Following the ricotta ball was probably one of the more adventurous and different dishes I've eaten all year -- a cauliflower and tallegio panna cotta. It took me a little while to figure this dish out, but once I found the quail egg surprise in the center of the panna cotta -- oozing out when you sliced into it with your fork -- and mixed it with the shaved rutabega and (of all things!) blood orange slices, I realized that Johnny Monis has raised the culinary bar for dishes in DC. Absolutely delicious!

One of the nice things about Komi is the pacing of the meal. When you order the tasting menu, the kitchen spaces it out each of the courses well to give you time to digest the food. I took advantage of this time to clear my mind of the panna cotta, finish off my glass of wine, and allow myself to move onto our upcoming pasta course. Lucky for me, our pasta course was excellent as well.

I chose to go with the bread soup with kale and homemade lamb sausage, which I had loved during our last trip to Komi when Amy had ordered it. This was overshadowed, however, by the ricotta ravioli with mushrooms and almonds that Amy ordered. After trying the ravioli, the bread soup just didn't seem quite as good as the last time I'd had it. I still have yet to eat anything with mushrooms at Komi I didn't love.

Moving on to our entrees, I decided to order the one thing that I've never had at Komi: a grilled lamb tenderloin with lentils and rutabega. The lamb was quite complex. The lentil and rutabega salad on the side was seasoned with something spicy -- most likely a curry of some kind, which went well with the lamb. Once again, Amy went with her favorite, the Bronzini Me Harti -- and why shouldn't she? It was her birthday for Christ's sake. The bronzini is a very light and fluffy fish which is simply topped with olive oil, lemon and salt and served with fingerling potatoes and some fresh greens.

At this point, I was pretty full, despite the spacing of the meal. We'd been there for close to two hours, and we still had the cheese and dessert courses to go. Luckily, the cheese course wasn't very big with three small pieces of cheese, one of which was a delightfully stinky blue. The cheese was served to us with a glass of Vin Santo, a traditional dessert wine from central Italy.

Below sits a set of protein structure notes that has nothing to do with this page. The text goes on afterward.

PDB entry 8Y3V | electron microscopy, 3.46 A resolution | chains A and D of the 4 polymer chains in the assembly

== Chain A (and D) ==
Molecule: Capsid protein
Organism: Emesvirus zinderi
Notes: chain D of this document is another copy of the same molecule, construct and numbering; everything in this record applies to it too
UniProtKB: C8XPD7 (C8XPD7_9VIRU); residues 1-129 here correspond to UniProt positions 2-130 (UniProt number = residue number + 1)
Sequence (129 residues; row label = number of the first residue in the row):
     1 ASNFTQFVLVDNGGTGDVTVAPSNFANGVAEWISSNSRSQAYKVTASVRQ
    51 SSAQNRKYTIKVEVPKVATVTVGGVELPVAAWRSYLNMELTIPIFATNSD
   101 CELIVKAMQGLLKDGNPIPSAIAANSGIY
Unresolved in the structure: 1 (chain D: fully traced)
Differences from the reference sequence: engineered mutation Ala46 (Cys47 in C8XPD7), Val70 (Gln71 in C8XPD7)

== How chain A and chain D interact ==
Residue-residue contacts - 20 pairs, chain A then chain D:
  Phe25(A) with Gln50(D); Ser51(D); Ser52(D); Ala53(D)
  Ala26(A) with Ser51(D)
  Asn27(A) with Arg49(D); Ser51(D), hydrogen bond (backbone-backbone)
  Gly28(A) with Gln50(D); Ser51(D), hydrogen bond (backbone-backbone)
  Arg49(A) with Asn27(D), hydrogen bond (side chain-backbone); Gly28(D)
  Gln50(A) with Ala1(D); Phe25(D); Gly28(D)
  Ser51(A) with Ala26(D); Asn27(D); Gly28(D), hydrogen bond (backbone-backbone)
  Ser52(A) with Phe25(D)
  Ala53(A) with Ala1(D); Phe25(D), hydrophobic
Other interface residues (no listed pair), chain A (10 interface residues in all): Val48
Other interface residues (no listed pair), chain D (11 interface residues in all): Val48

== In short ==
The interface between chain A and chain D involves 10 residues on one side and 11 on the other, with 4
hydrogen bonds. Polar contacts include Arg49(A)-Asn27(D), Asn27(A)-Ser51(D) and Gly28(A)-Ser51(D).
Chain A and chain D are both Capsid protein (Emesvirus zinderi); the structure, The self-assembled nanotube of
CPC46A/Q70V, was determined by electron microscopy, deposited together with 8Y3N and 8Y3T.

We had our choice of any dessert on the menu, which was a difficult choice. "Should I take the safe route and order the donuts?" I asked Amy.

"The donuts are good." Amy replied. "But you can't always write about the donuts. You should try something new."

It might have been because we were so full, but the desserts didn't leave quite the impression on us that the rest of the meal did. I tried the Pumkin Flan which was dense and sweet but I really wished we'd ordered the homemade donuts, because there's no dessert in the city that's better.

Ever since our first trip to Komi, service has never been an issue, and this time was no different. As usual, the whole restaurant worked as a team to make our meal seamless. No complaints there.

In my opinion, Komi is an extremely good value when you consider what you're getting. The food easily competes with that of Michelle Richard's Citronelle and Maestro and at those places you're guaranteed to spend twice what you'll pay at Komi. Our check came to $200 before tip and taxes. This included the tasting menu and wine pairing for both of us. I believe when Amy and I went to Citronelle for my birthday, the check came to over twice that, and Amy wasn't even drinking at the time.